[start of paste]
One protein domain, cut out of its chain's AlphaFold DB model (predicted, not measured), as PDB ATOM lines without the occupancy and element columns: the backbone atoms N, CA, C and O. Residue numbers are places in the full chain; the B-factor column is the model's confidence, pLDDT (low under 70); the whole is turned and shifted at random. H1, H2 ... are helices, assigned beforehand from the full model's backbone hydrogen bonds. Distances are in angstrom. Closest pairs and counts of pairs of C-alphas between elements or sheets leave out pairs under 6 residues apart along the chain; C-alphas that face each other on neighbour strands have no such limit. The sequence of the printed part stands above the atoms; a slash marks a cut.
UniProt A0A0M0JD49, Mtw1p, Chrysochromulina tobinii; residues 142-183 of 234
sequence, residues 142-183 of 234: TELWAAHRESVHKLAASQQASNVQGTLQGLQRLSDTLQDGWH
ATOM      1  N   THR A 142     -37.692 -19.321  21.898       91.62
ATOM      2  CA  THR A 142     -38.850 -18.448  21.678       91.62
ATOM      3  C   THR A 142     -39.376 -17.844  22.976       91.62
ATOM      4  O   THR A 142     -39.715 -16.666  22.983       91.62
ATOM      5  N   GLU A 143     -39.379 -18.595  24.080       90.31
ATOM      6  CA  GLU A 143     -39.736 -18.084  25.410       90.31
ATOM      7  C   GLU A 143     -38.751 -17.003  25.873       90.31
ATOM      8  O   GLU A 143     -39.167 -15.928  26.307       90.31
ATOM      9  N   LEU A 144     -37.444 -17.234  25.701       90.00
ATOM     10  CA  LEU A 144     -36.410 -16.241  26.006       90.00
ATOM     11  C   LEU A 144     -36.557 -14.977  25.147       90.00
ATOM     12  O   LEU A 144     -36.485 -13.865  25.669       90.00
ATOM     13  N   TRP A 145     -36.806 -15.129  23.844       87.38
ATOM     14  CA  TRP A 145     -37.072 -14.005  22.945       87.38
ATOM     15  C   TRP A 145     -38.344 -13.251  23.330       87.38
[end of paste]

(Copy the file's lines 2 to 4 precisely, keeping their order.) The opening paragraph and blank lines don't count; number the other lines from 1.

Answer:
sequence, residues 142-183 of 234: TELWAAHRESVHKLAASQQASNVQGTLQGLQRLSDTLQDGWH
ATOM      1  N   THR A 142     -37.692 -19.321  21.898       91.62
ATOM      2  CA  THR A 142     -38.850 -18.448  21.678       91.62